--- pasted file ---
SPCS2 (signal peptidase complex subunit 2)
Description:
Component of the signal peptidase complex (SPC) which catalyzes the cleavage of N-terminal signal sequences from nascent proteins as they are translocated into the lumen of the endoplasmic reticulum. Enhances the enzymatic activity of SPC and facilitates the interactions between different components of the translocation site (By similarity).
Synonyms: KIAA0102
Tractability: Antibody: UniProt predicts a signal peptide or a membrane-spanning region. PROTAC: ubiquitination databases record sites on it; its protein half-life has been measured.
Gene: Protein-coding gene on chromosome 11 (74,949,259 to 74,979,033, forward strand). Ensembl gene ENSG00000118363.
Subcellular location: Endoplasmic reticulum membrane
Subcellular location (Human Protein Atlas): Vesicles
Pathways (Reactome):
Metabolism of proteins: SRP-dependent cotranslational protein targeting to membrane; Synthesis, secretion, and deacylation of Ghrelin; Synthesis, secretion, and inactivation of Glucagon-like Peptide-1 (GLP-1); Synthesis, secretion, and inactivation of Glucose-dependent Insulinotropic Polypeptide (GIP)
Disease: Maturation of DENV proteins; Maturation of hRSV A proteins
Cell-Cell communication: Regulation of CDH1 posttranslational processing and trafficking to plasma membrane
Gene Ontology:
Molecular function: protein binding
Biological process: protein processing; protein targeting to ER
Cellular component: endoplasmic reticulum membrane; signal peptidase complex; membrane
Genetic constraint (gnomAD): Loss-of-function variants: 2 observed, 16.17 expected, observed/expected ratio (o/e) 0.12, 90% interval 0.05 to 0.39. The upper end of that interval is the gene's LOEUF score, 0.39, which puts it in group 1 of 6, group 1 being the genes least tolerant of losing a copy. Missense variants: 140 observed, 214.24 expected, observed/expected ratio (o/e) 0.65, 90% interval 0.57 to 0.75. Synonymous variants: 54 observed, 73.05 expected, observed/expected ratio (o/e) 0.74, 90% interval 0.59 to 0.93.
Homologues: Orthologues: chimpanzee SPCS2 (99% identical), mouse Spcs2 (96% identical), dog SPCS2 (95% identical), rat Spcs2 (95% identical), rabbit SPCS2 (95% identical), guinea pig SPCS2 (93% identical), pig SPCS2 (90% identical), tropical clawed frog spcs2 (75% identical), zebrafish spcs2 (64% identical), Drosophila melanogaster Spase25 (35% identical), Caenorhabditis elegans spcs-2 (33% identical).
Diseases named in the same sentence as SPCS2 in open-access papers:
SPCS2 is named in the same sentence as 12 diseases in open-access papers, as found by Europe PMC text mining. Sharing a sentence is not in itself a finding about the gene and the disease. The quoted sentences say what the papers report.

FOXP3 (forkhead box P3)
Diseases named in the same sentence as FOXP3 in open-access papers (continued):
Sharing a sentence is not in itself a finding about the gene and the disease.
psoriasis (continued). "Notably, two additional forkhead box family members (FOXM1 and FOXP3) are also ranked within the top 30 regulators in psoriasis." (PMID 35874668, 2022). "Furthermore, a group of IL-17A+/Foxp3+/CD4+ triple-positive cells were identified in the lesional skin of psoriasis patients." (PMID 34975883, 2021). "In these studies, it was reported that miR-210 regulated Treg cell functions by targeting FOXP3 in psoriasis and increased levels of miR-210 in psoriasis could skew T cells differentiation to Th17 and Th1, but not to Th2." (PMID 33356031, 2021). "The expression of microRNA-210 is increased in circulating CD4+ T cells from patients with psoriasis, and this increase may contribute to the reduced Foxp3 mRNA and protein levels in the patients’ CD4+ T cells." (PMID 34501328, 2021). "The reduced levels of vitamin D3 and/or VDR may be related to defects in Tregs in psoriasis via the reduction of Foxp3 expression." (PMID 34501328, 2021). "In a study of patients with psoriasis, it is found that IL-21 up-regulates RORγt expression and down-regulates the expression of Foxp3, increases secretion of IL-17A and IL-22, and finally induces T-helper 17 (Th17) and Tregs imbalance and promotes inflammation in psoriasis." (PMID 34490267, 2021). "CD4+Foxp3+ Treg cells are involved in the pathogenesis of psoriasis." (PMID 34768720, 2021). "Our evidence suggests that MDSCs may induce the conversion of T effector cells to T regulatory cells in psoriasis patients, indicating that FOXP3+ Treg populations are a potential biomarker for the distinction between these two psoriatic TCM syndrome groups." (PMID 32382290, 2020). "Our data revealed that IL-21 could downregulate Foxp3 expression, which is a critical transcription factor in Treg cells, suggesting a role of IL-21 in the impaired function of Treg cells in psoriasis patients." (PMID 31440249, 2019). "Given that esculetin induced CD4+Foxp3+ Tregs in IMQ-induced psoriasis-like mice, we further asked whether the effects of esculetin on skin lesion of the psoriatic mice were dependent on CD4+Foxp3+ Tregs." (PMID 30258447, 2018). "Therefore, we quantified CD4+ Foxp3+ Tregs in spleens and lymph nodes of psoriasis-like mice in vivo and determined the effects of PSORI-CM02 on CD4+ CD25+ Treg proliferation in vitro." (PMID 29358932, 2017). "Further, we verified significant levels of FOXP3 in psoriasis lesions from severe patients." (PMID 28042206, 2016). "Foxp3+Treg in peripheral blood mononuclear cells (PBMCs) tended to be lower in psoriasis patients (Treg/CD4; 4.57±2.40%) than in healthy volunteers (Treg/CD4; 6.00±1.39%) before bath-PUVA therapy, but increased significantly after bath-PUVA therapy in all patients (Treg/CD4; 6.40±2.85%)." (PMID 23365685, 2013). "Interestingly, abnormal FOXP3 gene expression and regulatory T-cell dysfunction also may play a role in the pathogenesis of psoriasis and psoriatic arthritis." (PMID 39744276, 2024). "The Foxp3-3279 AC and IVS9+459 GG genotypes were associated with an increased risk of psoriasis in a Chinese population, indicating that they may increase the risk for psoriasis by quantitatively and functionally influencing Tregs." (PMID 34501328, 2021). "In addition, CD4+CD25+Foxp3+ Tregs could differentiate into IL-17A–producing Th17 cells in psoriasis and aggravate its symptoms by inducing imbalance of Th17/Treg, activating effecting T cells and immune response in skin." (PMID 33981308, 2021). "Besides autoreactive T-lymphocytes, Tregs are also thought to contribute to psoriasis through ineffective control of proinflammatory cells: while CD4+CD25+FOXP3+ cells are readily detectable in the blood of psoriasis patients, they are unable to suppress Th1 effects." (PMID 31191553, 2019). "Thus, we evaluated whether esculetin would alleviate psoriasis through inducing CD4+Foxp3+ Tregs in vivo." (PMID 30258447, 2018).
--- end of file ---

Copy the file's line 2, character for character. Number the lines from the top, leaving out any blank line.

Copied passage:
Description: